We have lost the ability to read anonymously, but the loss is concealed from us because of the way we built the web. We gave people programs called “browsers” that everyone could use, but we made programs called “web servers” that only geeks could use – very few people have ever read a web server log. This is a great failing in our social education about technology. It’s equivalent to not showing children what happens if cars collide and people aren’t wearing seat belts.
We don’t explain to people how a web server log captures in detail the activity of readers, nor how much you can learn about people, because of what and how they read. From the logs, you can learn how long each reader spends on each page, how she reads it, where she goes next, what she does or searches for on the basis of what she’s just read. If you can collect all that information in the logs, then you are beginning to possess what you ought not to have.
Without anonymity in reading there is no freedom of the mind. Indeed, there is literally slavery. Reading was the pathway, the abolitionist Frederick Douglass wrote, from slavery to freedom. Writing his memoir of his own journey, Douglass recalled that when one of his owners tried to prevent him from reading, “I now understood what had been to me a most perplexing difficulty – to wit, the white man’s power to enslave the black man.”
But what if every book and newspaper he touched had reported him?
If you have a Facebook account, Facebook is surveilling every single moment you spend there. Moreover, much more importantly, every web page you touch that has a Facebook “like” button on it which, whether you click the button or not, will report your reading of that page to Facebook.
If the newspaper you read every day has Facebook “like” buttons or similar services’ buttons on those pages, then Facebook or the other service watches you read the newspaper: it knows which stories you read and how long you spent on them.
Every time you tweet a URL, Twitter is shortening the URL for you. But it is also arranging that anybody who clicks on that URL will be monitored by Twitter as they read. You are not only helping people know what’s on the web, but also helping Twitter read over everybody’s shoulder everything you recommend.
This isn’t transactional, this is ecological. This is an environmental destruction of other people’s freedom to read. Your activity is designed to help them find things they want to read. Twitter’s activity is to disguise the surveillance of the resulting reading from everybody.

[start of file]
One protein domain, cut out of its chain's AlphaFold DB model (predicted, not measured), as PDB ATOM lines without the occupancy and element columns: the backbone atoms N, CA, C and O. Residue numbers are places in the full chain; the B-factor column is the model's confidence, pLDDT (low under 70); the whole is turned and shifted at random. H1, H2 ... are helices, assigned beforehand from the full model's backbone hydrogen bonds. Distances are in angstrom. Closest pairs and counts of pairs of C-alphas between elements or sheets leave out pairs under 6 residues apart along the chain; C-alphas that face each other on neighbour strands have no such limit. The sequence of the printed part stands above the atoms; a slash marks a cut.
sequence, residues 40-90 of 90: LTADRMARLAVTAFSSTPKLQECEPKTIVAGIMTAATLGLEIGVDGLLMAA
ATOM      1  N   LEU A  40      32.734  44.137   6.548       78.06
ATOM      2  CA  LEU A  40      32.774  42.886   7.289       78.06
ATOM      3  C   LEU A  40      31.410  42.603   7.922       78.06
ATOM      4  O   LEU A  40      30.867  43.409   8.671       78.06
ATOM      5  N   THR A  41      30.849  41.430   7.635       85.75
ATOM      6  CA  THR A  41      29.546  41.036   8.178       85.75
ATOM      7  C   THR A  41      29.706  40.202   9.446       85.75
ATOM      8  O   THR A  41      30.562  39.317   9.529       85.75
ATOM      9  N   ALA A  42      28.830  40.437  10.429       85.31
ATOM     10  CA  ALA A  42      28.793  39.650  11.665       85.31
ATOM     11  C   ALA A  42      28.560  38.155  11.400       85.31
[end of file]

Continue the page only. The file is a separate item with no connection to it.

We allowed this system to grow up so quickly around us that we had no time to understand its implications. By the time the implications have been thought about, the people who understand are not interested in talking, because they have got an edge, and that edge is directed at you.
Commercial surveillance then attracts government attention, with two results that Snowden has documented for us: complicity and outright thievery.
The data-mining companies believed, they say, that they were merely in a situation of complicity with government. Having created unsafe technological structures that mined you, they thought they were merely engaged in undisclosed bargaining over how much of what they had on you they should deliver. This was, of course, a mingled game of greed and fear.
What the US data-mining companies basically believed, or wanted us to believe they believed until Snowden woke them, was that by complicity they had gained immunity from actual thievery. But we have now learned their complicity bought them nothing. They sold us out halfway, and government stole the rest.
They discovered that what they had expected by way of honesty from the US listeners, theNSA and other agencies, they hadn’t got at all. The US listeners’ attitude evidently was: “What’s ours is ours, and what’s yours is negotiable. Unless we steal it first.”
Like the world financial industry, the great data-mining companies took the promises of the US military listeners too seriously. That, at any rate, is the charitable interpretation of their conduct. They thought there were limits to what power would do.
Thanks to Snowden, for the data-miners, as for the US listeners, the situation is no longer politically controllable. They have lost their credibility, their trustworthiness, before the world. If they fail to regain their customers’ trust, notwithstanding how convenient, even necessary, their services may seem to us, they are finished.
Environmental problems – such as climate change, water pollution, slavery, or the destruction of privacy – are not solved transactionally by individuals.
It takes a union to destroy slavery. The essence of our difficulty, too, is union.
Another characteristic of the great data-miners is that there is no union within or around them.
They are now public corporations, but the union of shareholders is ineffective in controlling their environmental misdoing. These companies are remarkably opaque with respect to all that they actually do, and they are so valuable that shareholders will not kill the goose that lays the golden egg by inquiring whether their business methods are ethical. A few powerful individuals control all the real votes in these companies. Their workforces do not have a collective voice.
Snowden has been clear all along that the remedy for this environmental destruction is democracy. But he has also repeatedly pointed out that, where workers cannot speak up and there is no collective voice, there is no protection for the public’s right to know.
When there is no collective voice for those who are within structures that deceive and oppress, then somebody has to act courageously on his own. Before Augustus, the Romans of the late republic knew the secrecy of the ballot was essential to the people’s right.
In every country in the world that holds meaningful elections, Google knows how you are going to vote. It’s already shaping your political coverage for you, in your customised news feed, based upon what you want to read, and who you are, and what you like. Not only does it know how you’re going to vote, it’s helping to confirm you in your decision to vote that way – unless some other message has been purchased by a sponsor.